As we have seen, the quantization of midisuperspace models has been – and still is – a very useful test bed to understand many different methods and techniques proposed for the quantization of GR. In this respect the models described in this Living Review will certainly be of use in the near future, in particular to explore new avenues to the quantization of gravity both in the geometrodynamical approach and in LQG. These models have also been used with some success to extract qualitative physical results that are expected to be present in full quantum gravity (black hole mass quantization, Hawking radiation, unitarity of quantum evolution, microcausality, singularity resolution, semiclassical limit, …). Certainly a complete full quantization of the symmetry reductions described here will shed light on many methods and approaches and may be useful to arrive at a fully functioning theory of quantum gravity.

Among the open problems that we think should be considered we provide the following list:

- From a purely mathematical point of view it would be interesting to study how midisuperspace models sit inside full superspace (both in metric and connection variables) in the spirit of analysis carried out by Jantzen for minisuperspaces [128].
- Advance in the study of one-Killing reductions (or equivalently 2+1 gravity coupled to matter fields). It is important to find out if these systems can be treated perturbatively after carefully introducing the necessary boundary terms in the action. From the non-perturbative point of view it is necessary to obtain the concrete form of the bounded Hamiltonians for open spatial topologies and understand their physical implications.
- Give a complete and unified Hamiltonian treatment of all the midisuperspaces that admit a general two-dimensional spatial isometry group, generalizing in this way the two-Killing vector reductions of GR considered so far. Special attention should be paid to the analysis of non-compact spatial topologies and general polarization.
- Obtain physical predictions from these models.
- It is important to attempt the quantization of two-Killing vector reductions coupled to different types of matter fields beyond massless scalars. Though there are some papers dealing with scalar and electromagnetic fields, there is still a lot of work to do. It must be said, however, that it may actually be very difficult to get exact solutions to them.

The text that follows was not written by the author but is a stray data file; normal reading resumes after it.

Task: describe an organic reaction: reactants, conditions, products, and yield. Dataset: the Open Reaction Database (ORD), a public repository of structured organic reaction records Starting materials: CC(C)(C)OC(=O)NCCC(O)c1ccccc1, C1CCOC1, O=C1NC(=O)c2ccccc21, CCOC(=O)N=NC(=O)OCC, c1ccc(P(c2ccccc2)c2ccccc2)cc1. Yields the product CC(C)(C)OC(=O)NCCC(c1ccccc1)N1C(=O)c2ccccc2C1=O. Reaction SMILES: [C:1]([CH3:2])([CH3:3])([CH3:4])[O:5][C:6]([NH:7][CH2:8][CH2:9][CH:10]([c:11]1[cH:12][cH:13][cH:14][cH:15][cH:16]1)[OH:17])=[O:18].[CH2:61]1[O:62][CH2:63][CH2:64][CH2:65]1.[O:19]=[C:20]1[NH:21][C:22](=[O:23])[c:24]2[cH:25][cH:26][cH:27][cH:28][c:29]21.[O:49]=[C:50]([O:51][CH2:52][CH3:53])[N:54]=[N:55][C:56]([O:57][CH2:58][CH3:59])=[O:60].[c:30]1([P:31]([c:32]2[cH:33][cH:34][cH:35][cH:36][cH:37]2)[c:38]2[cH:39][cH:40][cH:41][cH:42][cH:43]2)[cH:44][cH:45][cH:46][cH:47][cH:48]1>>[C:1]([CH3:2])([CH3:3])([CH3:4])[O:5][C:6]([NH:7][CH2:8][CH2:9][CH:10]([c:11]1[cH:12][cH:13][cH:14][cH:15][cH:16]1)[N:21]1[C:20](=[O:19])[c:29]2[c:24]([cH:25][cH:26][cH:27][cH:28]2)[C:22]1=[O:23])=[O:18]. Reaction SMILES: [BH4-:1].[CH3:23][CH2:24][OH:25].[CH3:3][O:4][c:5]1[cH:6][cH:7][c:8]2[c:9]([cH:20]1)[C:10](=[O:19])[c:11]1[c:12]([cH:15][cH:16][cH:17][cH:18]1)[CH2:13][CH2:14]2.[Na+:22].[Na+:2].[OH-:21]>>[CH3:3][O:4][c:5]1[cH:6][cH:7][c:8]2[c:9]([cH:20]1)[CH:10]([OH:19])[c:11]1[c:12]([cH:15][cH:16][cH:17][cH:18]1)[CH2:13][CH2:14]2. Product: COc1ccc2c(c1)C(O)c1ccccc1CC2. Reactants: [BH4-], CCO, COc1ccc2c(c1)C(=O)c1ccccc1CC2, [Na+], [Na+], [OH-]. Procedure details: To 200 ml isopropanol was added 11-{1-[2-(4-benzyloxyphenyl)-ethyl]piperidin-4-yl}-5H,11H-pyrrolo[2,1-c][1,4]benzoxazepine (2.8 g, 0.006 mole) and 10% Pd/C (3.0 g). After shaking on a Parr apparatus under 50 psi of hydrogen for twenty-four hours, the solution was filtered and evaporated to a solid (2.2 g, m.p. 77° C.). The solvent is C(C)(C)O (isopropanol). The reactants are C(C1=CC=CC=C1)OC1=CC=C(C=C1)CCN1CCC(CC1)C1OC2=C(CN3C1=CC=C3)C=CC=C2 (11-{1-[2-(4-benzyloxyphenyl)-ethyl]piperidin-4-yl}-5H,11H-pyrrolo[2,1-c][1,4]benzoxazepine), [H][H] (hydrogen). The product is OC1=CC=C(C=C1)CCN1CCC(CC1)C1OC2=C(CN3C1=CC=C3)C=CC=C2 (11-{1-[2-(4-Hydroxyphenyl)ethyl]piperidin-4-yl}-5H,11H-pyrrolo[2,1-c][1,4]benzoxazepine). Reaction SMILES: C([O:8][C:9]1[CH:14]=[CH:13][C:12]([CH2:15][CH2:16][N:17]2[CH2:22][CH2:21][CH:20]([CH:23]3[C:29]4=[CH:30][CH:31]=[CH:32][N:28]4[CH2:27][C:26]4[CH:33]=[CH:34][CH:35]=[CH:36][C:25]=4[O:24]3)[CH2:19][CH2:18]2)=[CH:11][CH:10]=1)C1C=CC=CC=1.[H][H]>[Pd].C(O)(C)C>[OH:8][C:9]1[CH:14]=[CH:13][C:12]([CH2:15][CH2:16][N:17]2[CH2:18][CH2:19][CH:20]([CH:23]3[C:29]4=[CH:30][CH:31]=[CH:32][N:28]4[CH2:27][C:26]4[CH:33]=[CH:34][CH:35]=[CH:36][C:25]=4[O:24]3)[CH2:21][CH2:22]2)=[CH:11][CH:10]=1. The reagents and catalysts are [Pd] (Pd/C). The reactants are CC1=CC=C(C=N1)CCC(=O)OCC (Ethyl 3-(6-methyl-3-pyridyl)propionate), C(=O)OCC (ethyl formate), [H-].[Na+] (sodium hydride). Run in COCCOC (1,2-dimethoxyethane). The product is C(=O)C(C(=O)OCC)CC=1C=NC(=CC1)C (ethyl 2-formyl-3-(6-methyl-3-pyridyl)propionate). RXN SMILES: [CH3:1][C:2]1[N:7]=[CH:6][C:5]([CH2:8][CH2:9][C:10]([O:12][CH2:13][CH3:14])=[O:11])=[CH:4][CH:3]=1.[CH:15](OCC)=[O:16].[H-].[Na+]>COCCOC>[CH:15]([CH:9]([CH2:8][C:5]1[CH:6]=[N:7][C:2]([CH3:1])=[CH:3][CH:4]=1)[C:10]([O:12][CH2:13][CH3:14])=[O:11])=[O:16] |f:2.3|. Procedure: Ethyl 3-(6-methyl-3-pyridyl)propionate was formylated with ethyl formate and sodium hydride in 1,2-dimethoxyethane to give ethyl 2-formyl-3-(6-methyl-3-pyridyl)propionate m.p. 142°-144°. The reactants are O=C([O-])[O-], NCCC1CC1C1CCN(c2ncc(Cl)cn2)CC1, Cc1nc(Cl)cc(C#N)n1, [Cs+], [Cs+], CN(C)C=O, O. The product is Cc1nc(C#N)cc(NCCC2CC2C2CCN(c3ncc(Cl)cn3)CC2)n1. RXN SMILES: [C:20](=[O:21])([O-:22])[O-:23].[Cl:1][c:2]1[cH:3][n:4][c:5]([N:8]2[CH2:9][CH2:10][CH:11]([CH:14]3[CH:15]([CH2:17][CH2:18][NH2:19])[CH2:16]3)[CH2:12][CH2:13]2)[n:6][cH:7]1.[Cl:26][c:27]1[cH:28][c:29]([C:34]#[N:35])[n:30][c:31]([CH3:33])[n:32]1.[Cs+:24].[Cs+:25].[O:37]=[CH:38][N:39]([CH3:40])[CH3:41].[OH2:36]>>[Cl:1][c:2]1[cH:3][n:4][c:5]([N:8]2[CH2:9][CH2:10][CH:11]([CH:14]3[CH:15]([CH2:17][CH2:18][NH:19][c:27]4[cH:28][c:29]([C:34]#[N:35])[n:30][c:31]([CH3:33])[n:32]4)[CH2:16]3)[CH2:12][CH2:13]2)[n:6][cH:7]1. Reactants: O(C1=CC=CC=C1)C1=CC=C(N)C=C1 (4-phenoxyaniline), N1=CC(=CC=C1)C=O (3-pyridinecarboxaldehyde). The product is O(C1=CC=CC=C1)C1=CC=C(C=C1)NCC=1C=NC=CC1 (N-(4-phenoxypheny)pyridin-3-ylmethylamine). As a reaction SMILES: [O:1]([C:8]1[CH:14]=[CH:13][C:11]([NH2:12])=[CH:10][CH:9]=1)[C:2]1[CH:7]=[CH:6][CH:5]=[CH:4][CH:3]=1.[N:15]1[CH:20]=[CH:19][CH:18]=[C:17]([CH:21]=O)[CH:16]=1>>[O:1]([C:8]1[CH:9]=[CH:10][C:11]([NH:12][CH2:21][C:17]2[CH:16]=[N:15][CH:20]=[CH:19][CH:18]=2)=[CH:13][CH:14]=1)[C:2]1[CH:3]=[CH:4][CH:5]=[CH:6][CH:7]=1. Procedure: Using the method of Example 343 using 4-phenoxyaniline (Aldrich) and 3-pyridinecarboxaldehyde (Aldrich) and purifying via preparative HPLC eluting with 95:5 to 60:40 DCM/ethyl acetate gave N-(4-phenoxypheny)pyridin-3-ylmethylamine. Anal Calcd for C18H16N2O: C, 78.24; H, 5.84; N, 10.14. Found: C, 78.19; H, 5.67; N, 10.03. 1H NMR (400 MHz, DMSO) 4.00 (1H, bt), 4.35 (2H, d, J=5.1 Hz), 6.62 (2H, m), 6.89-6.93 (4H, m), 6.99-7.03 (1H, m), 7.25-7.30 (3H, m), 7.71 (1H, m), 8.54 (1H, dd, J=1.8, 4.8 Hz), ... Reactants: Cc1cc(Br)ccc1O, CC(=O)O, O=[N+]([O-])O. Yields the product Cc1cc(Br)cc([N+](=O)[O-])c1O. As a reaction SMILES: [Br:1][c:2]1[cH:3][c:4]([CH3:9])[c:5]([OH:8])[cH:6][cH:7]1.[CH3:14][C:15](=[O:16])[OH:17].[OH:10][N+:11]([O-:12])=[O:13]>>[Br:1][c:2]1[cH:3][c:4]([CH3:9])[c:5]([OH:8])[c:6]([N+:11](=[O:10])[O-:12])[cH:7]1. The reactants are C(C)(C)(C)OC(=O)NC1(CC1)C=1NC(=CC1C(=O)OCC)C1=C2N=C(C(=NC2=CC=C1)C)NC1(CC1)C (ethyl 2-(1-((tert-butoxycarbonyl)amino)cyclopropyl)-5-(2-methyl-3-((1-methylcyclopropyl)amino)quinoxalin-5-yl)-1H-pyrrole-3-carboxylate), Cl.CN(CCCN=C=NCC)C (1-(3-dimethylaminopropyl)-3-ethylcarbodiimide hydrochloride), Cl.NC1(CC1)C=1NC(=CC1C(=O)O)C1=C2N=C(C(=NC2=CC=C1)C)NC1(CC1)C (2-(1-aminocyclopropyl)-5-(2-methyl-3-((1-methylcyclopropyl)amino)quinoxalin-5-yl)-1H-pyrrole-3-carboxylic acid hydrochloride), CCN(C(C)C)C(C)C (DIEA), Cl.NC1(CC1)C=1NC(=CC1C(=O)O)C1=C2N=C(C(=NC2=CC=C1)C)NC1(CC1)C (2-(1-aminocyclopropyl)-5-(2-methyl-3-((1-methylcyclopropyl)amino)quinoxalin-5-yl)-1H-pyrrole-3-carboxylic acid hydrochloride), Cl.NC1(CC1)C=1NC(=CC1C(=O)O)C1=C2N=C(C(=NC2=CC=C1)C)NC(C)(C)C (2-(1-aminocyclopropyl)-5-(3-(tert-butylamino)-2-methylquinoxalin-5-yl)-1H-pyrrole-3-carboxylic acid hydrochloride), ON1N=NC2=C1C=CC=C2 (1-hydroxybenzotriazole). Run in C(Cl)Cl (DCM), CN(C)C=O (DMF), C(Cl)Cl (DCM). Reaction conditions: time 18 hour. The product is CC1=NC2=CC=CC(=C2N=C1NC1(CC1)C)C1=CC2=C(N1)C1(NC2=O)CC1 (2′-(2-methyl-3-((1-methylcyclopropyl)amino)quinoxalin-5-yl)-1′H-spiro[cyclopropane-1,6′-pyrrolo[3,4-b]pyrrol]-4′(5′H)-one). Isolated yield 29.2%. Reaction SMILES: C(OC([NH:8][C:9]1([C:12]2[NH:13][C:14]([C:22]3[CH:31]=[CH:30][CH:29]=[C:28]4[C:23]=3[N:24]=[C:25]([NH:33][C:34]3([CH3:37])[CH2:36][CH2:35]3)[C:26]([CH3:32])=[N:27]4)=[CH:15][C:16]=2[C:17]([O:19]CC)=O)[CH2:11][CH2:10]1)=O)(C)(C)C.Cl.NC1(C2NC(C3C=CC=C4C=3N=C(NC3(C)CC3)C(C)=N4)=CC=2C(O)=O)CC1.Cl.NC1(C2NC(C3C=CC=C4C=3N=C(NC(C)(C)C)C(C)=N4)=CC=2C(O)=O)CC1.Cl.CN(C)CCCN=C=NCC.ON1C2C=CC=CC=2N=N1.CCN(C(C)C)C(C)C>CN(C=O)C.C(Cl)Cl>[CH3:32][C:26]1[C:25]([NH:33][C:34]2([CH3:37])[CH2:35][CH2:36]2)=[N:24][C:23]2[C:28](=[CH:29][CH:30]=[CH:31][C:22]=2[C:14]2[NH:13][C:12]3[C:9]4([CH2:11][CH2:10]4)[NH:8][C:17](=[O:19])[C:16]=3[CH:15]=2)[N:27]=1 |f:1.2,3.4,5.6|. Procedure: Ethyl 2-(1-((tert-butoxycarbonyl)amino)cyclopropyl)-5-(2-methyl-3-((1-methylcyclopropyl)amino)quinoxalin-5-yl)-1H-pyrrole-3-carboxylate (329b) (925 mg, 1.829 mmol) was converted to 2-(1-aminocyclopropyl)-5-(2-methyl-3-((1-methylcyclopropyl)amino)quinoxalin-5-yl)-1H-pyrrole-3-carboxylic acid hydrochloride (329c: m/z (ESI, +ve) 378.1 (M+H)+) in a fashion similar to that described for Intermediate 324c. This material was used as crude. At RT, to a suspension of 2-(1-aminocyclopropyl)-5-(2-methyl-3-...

- Using the non-perturbative quantizations provided by Korotkin, Nicolai and Samtleben [182] to obtain physical predictions and check if expected quantum gravitational phenomena do actually occur. Among these we would suggest the study of microcausality in these models. Another interesting issue may be the coupling of matter fields – in particular massless scalars. If they can be described by using Fock spaces, their particle-like quanta might be used as quantum test particles to explore quantum geometry and the emergence of a classical spacetime.
- It would be interesting to provide consistent and complete quantizations inspired in LQG for Einstein–Rosen waves and Gowdy models – for which the available results are rather incomplete. In particular, it is important go beyond the current hybrid formulations to purely polymeric ones.
- Complete the quantization of gravitational plane waves.
- Advance in the geometrodynamical quantization of spherically-symmetric gravitational systems coupled to matter. In particular, in those situations where the reduced phase spaces are infinite dimensional. It would be desirable to reach a level of mathematical rigor on par with the one customary within LQG.
- Complete the program started by Gambini, Pullin and collaborators to understand spherically-symmetric gravitational systems (with and without matter) in LQG.
- Answer the following questions in the midisuperspace setting: Does LQG predict the mass quantization of black holes? Is it possible to describe Hawking radiation in this framework?
- Understand the fate of classical singularities both cosmological and in black holes. In the case of black holes there are claims of singularity resolution both in the geometrodynamical approach and in LQG. One should understand the possible relationship between both approaches.

We expect that a lot of progress on these issues will happen in the near future. We will report on them in future updates of this Living Review.

Living Rev. Relativity 13, (2010), 6
http://www.livingreviews.org/lrr-2010-6 |
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